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Investment Approach

“Success is the sum of small efforts repeated day in and day out.”
– Robert Collier, author

The portfolio managers at Hemisphere are conservative, cautious individuals. We operate with a disciplined, but flexible, investment decision making process that stresses safeguarding of client assets and absolute, rather than relative, returns.

Hemisphere Investment Approach

Our investment process has five broad stages, as follows:

  • Macro Factor Analysis – We monitor and evaluate various global economic, political and social developments continuously.
  • Theme Identification – Given our prevailing macro views, we then identify investment themes and/or secular trends impacting national and international financial markets and ascertain how these themes/trends will affect interest rates, economic growth, corporate earnings, currency trends, capital flows, relative yields between asset classes, etc. Our conclusions vis-à-vis these themes/trends drive our asset allocation decisions relating to appropriate client portfolio asset mixes as well as the duration/term-to-maturity of client fixed income portfolios.
  • Sector/Industry Considerations – Often the identification of investment themes/trends highlights specific economic sectors or industries that have favourable prospects and those with a more challenging outlook. These conclusions help focus both our equity and fixed income security selection efforts.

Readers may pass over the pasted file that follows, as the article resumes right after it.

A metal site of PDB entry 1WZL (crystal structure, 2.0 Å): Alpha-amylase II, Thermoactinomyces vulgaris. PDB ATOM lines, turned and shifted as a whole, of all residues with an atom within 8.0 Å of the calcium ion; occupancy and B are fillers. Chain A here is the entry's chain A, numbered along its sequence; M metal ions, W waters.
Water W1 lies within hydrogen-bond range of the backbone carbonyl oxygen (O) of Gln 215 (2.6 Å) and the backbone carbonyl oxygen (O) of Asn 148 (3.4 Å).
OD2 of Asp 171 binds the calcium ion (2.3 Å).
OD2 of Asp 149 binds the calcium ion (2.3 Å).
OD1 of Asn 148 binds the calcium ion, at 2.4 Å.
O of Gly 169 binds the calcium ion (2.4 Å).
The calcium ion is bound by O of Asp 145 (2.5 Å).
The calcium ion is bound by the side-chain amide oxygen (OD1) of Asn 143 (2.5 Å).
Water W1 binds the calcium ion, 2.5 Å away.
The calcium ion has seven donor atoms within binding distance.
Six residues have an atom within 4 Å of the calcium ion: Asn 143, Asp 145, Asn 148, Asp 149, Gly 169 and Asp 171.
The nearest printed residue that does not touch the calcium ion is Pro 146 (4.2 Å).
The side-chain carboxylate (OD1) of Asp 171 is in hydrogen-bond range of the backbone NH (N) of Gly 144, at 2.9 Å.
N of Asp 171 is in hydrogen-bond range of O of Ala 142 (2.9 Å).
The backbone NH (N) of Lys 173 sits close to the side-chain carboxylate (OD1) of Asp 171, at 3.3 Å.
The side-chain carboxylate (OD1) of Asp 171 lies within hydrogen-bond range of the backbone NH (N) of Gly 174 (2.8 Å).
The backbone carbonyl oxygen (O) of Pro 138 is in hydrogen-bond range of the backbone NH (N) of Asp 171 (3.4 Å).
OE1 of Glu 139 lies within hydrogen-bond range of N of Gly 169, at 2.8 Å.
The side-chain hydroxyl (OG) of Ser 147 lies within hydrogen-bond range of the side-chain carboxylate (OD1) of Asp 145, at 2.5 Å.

• Security Selection – We undertake both a quantitative and qualitative analysis of every company we evaluate. In our opinion, analyzing a potential investment boils down to four basic tenets:
    1. Does the company have a sustainable competitive advantage; a competitive moat? Is it an industry leader and/or a low cost producer?
    2. What are the economics of the company’s business? How analyzable (straightforward and transparent) is the business? Is the business sustainable and adaptable? This is often reflected through above average, long-term dividend growth.
    3. What do the company specifics look like? Is the company financially sound? Does it have a strong balance sheet? How good is management? Is there a good track record of cash flow generation and reinvestment?
    4. On a conservative basis, what is the company worth? What is its “intrinsic value”? Ultimately, the intrinsic value of an investment is essentially a claim on an expected stream of cash flows that will be delivered to investors over time.
  • Buy/Sell Decision– When estimating intrinsic value, we usually end up with a “range of fair value”. This range becomes the basis for both upside and downside price targets related to our buy/sell decision. We will only invest in a company when it is “undervalued” – i.e. the company’s stock price is less than or at the low end of this range of fair value. It is our belief that the share price of “undervalued” companies will, over a period of time, yield above average returns. Buying the shares of companies below their estimated worth tends to provide a “margin of safety” and, therefore, some protection during periods of weak stock markets. Stocks trading below their intrinsic value usually fall into one of the following categories: